PRI Petitions FDA to Remove Norplant, Citing Risks
by Paul Gallagher
The Population Research Institute recently flied a petition with
the Food and Drug Administration, asking the FDA to rescind its
approval of the contraceptive device Norplant and to halt its
sales in the United States. PRI Director Steven W. Mosher
announced the petition at a 27 June press conference held at the
National Press Club in Washington, D.C.
Norplant, a hormonal contraceptive system that sometimes acts as
an abortifacient, is surgically inserted under the skin of a
woman's upper arm. For the next five years it gradually releases a
synthetic progesterone known as levonorgestrel into the
bloodstream, thereby inhibiting ovulation and often preventing
implantation of an unborn child.
International organizations often cite Norplant's approval by the
FDA to justify their efforts to market and distribute this drug
delivery system to unsuspecting women in the developing world.
"We have evidence that Norplant has caused untold suffering among
women, both here in the United States and around the world," said
Mosher. "We at PRI could not, in good conscience, simply stand by
and allow this dangerous drug delivery system to continue to be
used on women."
The PRI petition asks the FDA to withdraw
Norplant's approval for sale for the following three reasons:
1) American women with Norplant implants have suffered a much
wider variety of adverse health conditions than was anticipated
when this contraceptive system was approved in late 1990. These
adverse health conditions have been serious, and include such
grave health threats as tumors, blindness, lengthy bouts of
bleeding (hypermenorrhea), and pseudo tumor cerebri> (increased
intracranial fluid pressure).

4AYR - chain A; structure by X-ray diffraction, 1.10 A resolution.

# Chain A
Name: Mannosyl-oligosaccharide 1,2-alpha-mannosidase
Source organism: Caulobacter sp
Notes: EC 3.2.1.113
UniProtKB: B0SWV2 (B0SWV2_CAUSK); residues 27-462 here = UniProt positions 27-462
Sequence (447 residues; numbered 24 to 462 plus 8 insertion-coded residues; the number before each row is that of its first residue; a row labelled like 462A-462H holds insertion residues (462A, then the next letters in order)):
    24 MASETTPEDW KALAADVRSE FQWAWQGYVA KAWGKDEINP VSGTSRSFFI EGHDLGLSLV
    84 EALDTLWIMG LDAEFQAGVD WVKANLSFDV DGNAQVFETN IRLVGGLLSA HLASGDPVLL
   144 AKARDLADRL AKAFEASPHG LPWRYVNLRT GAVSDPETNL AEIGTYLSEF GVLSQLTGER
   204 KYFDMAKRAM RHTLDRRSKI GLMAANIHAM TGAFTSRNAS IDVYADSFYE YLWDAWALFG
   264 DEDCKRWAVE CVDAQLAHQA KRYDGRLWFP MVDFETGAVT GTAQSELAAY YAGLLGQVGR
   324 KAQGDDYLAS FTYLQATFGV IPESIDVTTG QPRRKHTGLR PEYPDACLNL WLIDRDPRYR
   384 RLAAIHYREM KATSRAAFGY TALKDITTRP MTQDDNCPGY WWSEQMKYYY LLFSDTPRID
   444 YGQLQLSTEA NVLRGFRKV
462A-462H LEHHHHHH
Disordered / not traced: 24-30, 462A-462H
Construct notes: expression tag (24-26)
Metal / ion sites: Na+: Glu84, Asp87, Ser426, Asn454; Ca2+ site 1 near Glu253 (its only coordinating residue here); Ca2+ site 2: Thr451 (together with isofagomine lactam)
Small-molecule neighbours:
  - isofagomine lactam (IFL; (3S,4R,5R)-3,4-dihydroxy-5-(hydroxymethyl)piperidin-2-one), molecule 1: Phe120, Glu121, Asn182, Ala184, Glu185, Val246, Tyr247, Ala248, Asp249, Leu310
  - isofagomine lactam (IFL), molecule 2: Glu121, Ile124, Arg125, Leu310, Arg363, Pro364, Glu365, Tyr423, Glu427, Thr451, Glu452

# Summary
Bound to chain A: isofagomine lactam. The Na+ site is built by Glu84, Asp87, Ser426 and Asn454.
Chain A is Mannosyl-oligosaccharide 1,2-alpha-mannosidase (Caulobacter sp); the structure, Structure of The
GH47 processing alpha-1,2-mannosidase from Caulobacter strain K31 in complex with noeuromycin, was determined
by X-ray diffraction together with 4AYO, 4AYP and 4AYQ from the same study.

2) There is evidence from outside the United States which suggests
that women in a number of other countries have experienced similar
problems with Norplant. These problems have been largely
unreported, sometimes be
cause population control officials failed to record them.
3) A recent medical study suggests the use of Norplant thins the
vaginal wall and may put women at increased risk of contracting
the human immunodeficiency virus (HIV)
and of developing acquired immune deficiency syndrome (AIDS).
While it has long been known that hormonal-based contraceptives do
not protect women from sexually transmitted diseases, the
discovery of an increased AIDS risk factor is significant.
The use of condoms-recommended by Norplant advocates following the
release of the study mentioned above- cannot sufficiently
compensate for this increased susceptibility to HIV, since the
failure rate of condoms has been conservatively placed, in many
parts of the world, at 13 percent.
PRI decided to file the petition after discovering abuses in
Norplant trials overseas, and relating these to the serious
medical consequences experienced by many women in the United
States who used the implants. "The suffering of women in the U.S.
and abroad because of this drug was identical-and too gripping to
ignore," Mosher said.
"Women in Bangladesh and Haiti testify they have endured terrible
cases of hypermenorrhea-continuous bleeding for months-after
having Norplant inserted," he added. "Now we find American women
with identical symptoms. Women in Bangladesh developed problems
with their eyesight after they were given Norplant. Now we find
women in the U.S. who have developed after
having Norplant implanted, whose optic nerves have been crushed,
blinding them completely or causing a significant loss of vision.